Violence against women in Afghanistan reached record levels in 2013, according to the Independent Human Rights Commission of Afghanistan (AIHRC). Figures released last month show that the six-month period between March and September 2013 witnessed a 25 percent increase in recorded attacks. As Sima Samar, the chair of AIHRC, told Reuters, attacks were more frequent and more brutal, with incidents including “the cutting of [women’s] noses, lips and ears,” and “public rape.”
The struggle to secure women’s rights in Afghanistan has been an embattled one. After years of faltering campaigns, the landmark Elimination of Violence against Women Act (EVAW) was passed in 2009 by presidential decree. The unprecedented law criminalises 22 offences, from forced prostitution to denying women their inheritance (Article 5), prescribes punishments for offenders (Articles 17 – 42) and outlines a number of state responsibilities (Articles 8 – 16). Most significantly, Article 6 enshrines seven victims’ rights, including the right of prosecution, legal representation and compensation.
The 2009 act marked a major turning point in the legal status of Afghan women. Before the EVAW was passed, cases of violence against women were governed by Afghanistan’s penal code, in force since 1976, which contains no reference to violence within the family or underage marriage. Even these scant legal protections were illusory during Taliban rule, when women were denied free movement and access to education and when women were even stoned to death. Since then, Afghanistan has signed numerous international rights treaties and as a signatory is obliged under international law to respond to reports of attacks on women. And yet, according to UN statistics, out of 650 reported cases between October 2012 and September 2013, the law was applied in a mere 109. On average, over the past three years, the EVAW act has only been applied to between 15 and 17 percent of reported cases.Enjoying this article? Click here to subscribe for full access. Just $5 a month.
The failure to enforce the law is a chief concern among activists. Speaking to Al Jazeera, Latifa Sultani, an AIHRC spokesperson, recounted a case in which a man evaded justice despite being accused of using an axe to dismember his wife. With perpetrators at large, many victims do not speak out for fear of reprisals, leaving countless women to suffer in silence. Heather Barr of Human Rights Watch accuses the Afghan government of failing women, attributing low rates of law enforcement to a lack of political will.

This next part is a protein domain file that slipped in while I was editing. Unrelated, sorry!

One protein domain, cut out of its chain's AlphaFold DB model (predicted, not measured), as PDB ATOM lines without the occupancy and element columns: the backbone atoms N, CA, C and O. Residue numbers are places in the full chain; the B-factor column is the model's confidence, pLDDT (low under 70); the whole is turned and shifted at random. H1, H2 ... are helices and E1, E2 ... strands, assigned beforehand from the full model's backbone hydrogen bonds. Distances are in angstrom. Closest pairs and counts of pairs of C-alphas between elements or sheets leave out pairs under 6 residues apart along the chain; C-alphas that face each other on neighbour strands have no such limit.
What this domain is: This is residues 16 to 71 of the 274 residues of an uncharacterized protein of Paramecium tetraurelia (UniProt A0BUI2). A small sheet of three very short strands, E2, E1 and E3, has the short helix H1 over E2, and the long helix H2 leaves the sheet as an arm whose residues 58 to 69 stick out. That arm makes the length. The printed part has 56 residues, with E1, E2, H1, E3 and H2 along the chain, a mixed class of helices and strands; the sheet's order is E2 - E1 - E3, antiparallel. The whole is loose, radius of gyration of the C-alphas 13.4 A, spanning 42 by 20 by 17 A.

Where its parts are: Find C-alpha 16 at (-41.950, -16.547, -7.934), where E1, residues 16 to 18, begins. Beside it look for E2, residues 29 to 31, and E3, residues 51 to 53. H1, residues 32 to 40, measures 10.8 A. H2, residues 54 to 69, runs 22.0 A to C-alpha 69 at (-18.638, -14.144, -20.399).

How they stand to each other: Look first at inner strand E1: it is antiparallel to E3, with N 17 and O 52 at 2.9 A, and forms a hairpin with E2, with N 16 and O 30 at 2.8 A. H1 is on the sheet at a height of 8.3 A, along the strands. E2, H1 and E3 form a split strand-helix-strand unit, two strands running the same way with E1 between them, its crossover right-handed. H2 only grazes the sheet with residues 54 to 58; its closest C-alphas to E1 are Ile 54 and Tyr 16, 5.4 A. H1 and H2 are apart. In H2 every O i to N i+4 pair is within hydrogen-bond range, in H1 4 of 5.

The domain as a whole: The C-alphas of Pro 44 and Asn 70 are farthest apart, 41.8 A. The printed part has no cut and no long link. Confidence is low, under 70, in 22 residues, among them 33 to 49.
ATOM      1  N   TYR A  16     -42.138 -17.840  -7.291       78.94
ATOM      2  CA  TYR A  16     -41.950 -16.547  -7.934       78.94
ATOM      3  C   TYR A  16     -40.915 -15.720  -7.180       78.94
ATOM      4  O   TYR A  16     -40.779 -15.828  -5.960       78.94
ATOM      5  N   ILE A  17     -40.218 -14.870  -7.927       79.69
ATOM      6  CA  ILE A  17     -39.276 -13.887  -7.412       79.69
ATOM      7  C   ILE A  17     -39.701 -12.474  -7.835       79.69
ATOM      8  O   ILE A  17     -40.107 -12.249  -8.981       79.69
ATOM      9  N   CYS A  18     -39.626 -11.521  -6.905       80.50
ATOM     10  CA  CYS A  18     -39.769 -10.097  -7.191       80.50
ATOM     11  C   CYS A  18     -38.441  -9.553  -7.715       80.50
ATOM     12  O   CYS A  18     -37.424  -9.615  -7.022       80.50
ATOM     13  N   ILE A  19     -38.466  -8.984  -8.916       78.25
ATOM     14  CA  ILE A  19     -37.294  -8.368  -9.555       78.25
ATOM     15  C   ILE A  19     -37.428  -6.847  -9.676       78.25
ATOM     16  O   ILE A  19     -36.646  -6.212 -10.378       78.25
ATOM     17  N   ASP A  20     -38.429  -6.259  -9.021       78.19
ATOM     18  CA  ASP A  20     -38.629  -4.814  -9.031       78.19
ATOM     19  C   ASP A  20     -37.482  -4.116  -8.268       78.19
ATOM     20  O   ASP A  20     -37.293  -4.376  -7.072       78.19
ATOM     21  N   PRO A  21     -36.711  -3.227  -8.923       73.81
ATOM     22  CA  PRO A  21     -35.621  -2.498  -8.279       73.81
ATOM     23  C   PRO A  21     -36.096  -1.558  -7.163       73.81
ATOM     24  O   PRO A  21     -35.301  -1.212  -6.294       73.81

In a 2012 report entitled “Still a Long Way to Go,” the UN made 71 recommendations for strengthening protections for Afghan women. In a subsequent report released last month, the UN found that only four of these proposals had been implemented. The United Nations Assistance Mission in Afghanistan notes that a major challenge is the lack of resources and technical and political support for police, prosecutors, and the courts. At the same time, women’s rights activists face trenchant conservative opposition. As Torunn Wimpelmann, a researcher at the Chr. Michelsen Institute explains, campaigners face a strategic dilemma: “Do they seize opportunities that have materialized through Western leverage and funds to put in place legal frameworks and infrastructure, or do they engage in long term negotiations with national groups, sacrificing both urgency and feminist ideals in the process?”
The increase in recorded attacks is in part the product of a welcome trend: the more women learn about their rights, the more they come forward to report attacks. But many are pessimistic about how long these small gains will last. As the war in Afghanistan enters its thirteenth year, the concern is that hard-won rights for women will unravel after the departure of international soldiers and aid workers.
Securing women’s rights had become one of the prime justifications for intervention. Activists fear that the prospect of withdrawal has fuelled an attitude of impunity, contributing to the intensification of attacks against women. As Sima Samar explains, “There were people trying to protect women. And that is not [the case] anymore.” The exodus of international troops has coincided with the resurgence of the Taliban in some areas, returning the fates of an increasing number of women to the hands of tribal elders. Wazhma Abdulrahimzay, from the human-rights network Open Society, warns that the large-scale departure of troops will set back progress across a range of issues.
According to UN Women Chief Phumzile Mlambo-Ngcuka violence against women in Afghanistan is “pandemic,” with 87.2 percent of women experiencing some form of physical, psychological, sexual, economic or social violence. 2014 is a year of flux for Afghanistan. With a looming general election, crumbing economy and concerns over security, activists fear a worsening of the already hostile environment for women in Afghanistan.